DR. QUAZI QUAMRUZZAMAN: The information came to Bangladesh in 1985. Because we just found in India, the Indians found, their national government, in 1985, and from their investigation they suspected this is coming from underground water and that is also present in Bangladesh. In 1985 some people already tested in Bangladesh and found arsenic in Chapanam Gonge??. I think the program is done in Bangladesh called "DPHE"-Department of Public Health Engineering. I think theyíre the ones who tested that one.

EHRLICH: By 1993 the DPHE had formed a committee to study the arsenic poisonings. But it never issued a report or alerted the medical community. Dr. Quamruzzaman.

DR. QUAMRUZZAMAN??: We found arsenic in June 1996. So when we came to know we told the people who are concerned in this program. Like WHO, UNICEF, and other donors, the government of Bangladesh, and NGOís. And actually there was a denial that this is not a problem in Bangladesh. But we, we knew this is a problem in India for a long time.

EHRLICH: Officials of the international relief agencies and of the Bangladeshi government call such criticisms unfair. Farid Mia who heads the governments arsenic mitigation efforts, says at first they thought the problem existed in only certain limited areas.

FARID MIA: There is no problem that I found that the government was not taking care of it. The government is absolutely concerned. And the government has tried their best to bring this product on in the minimum possible time. I donít think that you can do some things abruptly. I mean it requires a phased development.

EHRLICH: That argument hasnít convinced an opposition parliamentarian who filed a lawsuit against the government and some international agencies for covering up the problem in the 1980s and early 1990s. American epidemiologist Alan Smith, who sympathizes with the difficulties faced by relief agencies and government officials, says nevertheless, people moved too slowly.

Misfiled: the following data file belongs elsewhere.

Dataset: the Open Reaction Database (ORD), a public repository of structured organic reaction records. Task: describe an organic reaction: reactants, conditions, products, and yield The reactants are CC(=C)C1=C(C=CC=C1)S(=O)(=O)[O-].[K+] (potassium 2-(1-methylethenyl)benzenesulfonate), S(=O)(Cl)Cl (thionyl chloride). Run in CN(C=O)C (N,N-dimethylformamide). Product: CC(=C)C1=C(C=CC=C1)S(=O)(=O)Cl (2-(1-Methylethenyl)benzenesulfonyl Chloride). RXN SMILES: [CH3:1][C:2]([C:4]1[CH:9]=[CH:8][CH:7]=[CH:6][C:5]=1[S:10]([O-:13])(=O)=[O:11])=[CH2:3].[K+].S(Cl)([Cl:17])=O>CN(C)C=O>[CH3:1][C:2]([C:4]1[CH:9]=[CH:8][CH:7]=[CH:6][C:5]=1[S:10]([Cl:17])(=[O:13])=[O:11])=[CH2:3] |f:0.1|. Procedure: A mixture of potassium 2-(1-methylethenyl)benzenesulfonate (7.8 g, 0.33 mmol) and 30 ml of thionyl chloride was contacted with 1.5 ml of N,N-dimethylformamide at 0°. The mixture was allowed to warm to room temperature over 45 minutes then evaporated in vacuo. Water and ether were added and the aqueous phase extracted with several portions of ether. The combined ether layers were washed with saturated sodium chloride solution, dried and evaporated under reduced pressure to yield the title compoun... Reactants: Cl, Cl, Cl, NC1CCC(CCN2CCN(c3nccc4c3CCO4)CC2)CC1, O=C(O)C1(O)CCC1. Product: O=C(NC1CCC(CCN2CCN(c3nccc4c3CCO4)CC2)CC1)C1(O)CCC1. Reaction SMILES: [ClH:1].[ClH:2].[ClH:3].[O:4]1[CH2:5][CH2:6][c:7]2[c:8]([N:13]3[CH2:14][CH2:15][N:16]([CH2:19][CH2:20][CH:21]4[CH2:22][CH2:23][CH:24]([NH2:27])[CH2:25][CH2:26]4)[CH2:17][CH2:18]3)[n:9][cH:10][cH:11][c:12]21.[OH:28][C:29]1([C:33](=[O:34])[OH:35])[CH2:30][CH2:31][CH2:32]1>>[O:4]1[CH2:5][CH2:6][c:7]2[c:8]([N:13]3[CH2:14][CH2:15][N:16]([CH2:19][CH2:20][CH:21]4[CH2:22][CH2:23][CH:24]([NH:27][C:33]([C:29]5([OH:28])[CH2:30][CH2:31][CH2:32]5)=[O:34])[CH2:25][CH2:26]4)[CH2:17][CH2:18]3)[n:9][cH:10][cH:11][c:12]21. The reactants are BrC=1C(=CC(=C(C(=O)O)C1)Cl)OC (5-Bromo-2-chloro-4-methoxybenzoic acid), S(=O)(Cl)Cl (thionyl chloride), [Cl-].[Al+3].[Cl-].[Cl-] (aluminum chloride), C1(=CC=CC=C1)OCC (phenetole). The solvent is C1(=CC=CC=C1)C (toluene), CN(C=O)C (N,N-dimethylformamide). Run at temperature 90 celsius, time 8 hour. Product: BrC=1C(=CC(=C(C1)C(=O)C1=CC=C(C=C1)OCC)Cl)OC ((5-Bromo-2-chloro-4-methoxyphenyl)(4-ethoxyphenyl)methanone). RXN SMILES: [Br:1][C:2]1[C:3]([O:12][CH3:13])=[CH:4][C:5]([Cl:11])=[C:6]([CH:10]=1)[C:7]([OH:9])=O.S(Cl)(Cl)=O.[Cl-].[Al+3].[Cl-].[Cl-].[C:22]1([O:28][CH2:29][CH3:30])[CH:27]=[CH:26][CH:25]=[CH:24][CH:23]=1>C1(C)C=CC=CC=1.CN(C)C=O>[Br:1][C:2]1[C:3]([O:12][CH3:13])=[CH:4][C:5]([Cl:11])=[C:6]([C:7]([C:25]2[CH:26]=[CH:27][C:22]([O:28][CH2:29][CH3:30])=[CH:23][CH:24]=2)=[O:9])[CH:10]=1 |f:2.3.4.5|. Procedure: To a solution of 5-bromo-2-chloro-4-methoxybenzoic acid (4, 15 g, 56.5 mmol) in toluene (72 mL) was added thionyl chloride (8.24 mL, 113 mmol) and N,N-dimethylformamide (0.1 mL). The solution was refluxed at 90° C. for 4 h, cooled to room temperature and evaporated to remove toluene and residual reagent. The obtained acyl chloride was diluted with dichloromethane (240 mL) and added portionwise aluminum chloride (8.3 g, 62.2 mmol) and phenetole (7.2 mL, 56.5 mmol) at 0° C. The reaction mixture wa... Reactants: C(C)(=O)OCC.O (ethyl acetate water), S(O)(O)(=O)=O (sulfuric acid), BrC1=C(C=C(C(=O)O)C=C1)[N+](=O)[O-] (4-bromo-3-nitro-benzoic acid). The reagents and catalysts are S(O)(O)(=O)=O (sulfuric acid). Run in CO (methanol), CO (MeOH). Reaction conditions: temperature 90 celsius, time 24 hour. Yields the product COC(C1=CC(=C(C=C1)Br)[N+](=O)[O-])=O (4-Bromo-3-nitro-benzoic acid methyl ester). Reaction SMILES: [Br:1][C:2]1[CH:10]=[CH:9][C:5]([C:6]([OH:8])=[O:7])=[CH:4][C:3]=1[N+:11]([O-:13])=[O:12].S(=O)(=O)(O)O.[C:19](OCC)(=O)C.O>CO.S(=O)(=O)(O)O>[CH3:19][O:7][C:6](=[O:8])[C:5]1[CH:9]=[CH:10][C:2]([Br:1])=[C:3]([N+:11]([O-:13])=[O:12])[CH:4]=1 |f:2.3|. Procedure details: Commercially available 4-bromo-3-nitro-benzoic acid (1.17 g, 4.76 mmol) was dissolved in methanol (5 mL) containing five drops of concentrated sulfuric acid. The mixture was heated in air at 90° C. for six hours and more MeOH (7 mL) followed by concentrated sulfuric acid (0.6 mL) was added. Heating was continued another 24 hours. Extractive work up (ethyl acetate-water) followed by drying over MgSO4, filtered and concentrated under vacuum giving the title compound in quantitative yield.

SMITH: I would have liked to have seen a declaration that this was a public health emergency back at the time I first went there in í97. I thought it a sufficient reason to declare it a public health emergency, to have rapid action programs put in place.

EHRLICH: Finally, in September 1998 the World Bank, along with Swiss and Bangladeshi governments, provided $44.4 million to begin an emergency cleanup. Theyíve tested and marked thousands of wells. Theyíre funding experiments on how to filter arsenic out of water.

[sound of water being hand pumped from a well]

EHRLICH: In Kaluhati Village, Mozomad Begum is participating in one such experiment. Sheís trying out whatís been nicknamed the "two bucket system." First she pumps water from an arsenic-contaminated well.

[sound of water being hand pumped from a well]

EHRLICH: Then she dumps the water into what looks like a red Styrofoam water cooler that Americans take on picnics.

[sound of water pouring]

EHRLICH: Then she takes a wooden spoon, scoops up some powdered chemicals, puts them in the bucket, and stirs 20 times.

[sound of stirring and talking]